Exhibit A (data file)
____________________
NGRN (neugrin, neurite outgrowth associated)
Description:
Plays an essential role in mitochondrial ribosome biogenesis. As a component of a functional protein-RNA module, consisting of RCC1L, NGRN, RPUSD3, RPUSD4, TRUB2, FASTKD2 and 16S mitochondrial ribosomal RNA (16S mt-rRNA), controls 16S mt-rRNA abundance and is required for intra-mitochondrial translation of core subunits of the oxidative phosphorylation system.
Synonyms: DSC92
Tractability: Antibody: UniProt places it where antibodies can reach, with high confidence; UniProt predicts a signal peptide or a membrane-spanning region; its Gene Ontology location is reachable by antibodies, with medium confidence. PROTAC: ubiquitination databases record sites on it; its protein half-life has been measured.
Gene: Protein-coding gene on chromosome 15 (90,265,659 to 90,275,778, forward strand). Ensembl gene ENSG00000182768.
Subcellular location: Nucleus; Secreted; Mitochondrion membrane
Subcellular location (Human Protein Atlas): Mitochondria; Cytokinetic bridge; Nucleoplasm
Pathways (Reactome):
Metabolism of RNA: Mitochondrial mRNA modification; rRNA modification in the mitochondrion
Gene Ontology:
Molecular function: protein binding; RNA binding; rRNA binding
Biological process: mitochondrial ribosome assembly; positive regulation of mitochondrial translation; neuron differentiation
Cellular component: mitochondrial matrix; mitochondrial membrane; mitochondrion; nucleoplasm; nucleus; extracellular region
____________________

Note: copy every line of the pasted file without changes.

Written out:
NGRN (neugrin, neurite outgrowth associated)
Description:
Plays an essential role in mitochondrial ribosome biogenesis. As a component of a functional protein-RNA module, consisting of RCC1L, NGRN, RPUSD3, RPUSD4, TRUB2, FASTKD2 and 16S mitochondrial ribosomal RNA (16S mt-rRNA), controls 16S mt-rRNA abundance and is required for intra-mitochondrial translation of core subunits of the oxidative phosphorylation system.
Synonyms: DSC92
Tractability: Antibody: UniProt places it where antibodies can reach, with high confidence; UniProt predicts a signal peptide or a membrane-spanning region; its Gene Ontology location is reachable by antibodies, with medium confidence. PROTAC: ubiquitination databases record sites on it; its protein half-life has been measured.
Gene: Protein-coding gene on chromosome 15 (90,265,659 to 90,275,778, forward strand). Ensembl gene ENSG00000182768.
Subcellular location: Nucleus; Secreted; Mitochondrion membrane
Subcellular location (Human Protein Atlas): Mitochondria; Cytokinetic bridge; Nucleoplasm
Pathways (Reactome):
Metabolism of RNA: Mitochondrial mRNA modification; rRNA modification in the mitochondrion
Gene Ontology:
Molecular function: protein binding; RNA binding; rRNA binding
Biological process: mitochondrial ribosome assembly; positive regulation of mitochondrial translation; neuron differentiation
Cellular component: mitochondrial matrix; mitochondrial membrane; mitochondrion; nucleoplasm; nucleus; extracellular region